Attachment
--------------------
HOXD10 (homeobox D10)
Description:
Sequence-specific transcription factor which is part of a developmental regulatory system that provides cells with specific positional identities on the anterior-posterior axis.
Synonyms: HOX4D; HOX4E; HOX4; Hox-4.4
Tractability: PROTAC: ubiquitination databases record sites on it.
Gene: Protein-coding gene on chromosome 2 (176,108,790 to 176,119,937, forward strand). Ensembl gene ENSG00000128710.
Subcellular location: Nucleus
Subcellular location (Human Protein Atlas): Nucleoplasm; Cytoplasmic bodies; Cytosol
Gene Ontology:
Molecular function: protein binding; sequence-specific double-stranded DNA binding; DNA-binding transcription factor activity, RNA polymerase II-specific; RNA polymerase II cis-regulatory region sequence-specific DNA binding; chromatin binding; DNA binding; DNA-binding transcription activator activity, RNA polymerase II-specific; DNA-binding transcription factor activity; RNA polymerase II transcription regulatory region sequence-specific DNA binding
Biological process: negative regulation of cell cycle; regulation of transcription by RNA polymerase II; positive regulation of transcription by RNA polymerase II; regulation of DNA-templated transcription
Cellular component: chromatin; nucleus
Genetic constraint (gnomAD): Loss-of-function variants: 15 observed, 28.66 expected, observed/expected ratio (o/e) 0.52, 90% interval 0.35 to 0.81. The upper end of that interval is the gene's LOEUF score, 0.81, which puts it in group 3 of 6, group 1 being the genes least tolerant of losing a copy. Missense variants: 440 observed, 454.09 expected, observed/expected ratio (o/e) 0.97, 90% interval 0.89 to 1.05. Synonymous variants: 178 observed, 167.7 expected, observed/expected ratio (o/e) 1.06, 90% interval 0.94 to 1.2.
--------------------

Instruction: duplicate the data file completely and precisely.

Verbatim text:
HOXD10 (homeobox D10)
Description:
Sequence-specific transcription factor which is part of a developmental regulatory system that provides cells with specific positional identities on the anterior-posterior axis.
Synonyms: HOX4D; HOX4E; HOX4; Hox-4.4
Tractability: PROTAC: ubiquitination databases record sites on it.
Gene: Protein-coding gene on chromosome 2 (176,108,790 to 176,119,937, forward strand). Ensembl gene ENSG00000128710.
Subcellular location: Nucleus
Subcellular location (Human Protein Atlas): Nucleoplasm; Cytoplasmic bodies; Cytosol
Gene Ontology:
Molecular function: protein binding; sequence-specific double-stranded DNA binding; DNA-binding transcription factor activity, RNA polymerase II-specific; RNA polymerase II cis-regulatory region sequence-specific DNA binding; chromatin binding; DNA binding; DNA-binding transcription activator activity, RNA polymerase II-specific; DNA-binding transcription factor activity; RNA polymerase II transcription regulatory region sequence-specific DNA binding
Biological process: negative regulation of cell cycle; regulation of transcription by RNA polymerase II; positive regulation of transcription by RNA polymerase II; regulation of DNA-templated transcription
Cellular component: chromatin; nucleus
Genetic constraint (gnomAD): Loss-of-function variants: 15 observed, 28.66 expected, observed/expected ratio (o/e) 0.52, 90% interval 0.35 to 0.81. The upper end of that interval is the gene's LOEUF score, 0.81, which puts it in group 3 of 6, group 1 being the genes least tolerant of losing a copy. Missense variants: 440 observed, 454.09 expected, observed/expected ratio (o/e) 0.97, 90% interval 0.89 to 1.05. Synonymous variants: 178 observed, 167.7 expected, observed/expected ratio (o/e) 1.06, 90% interval 0.94 to 1.2.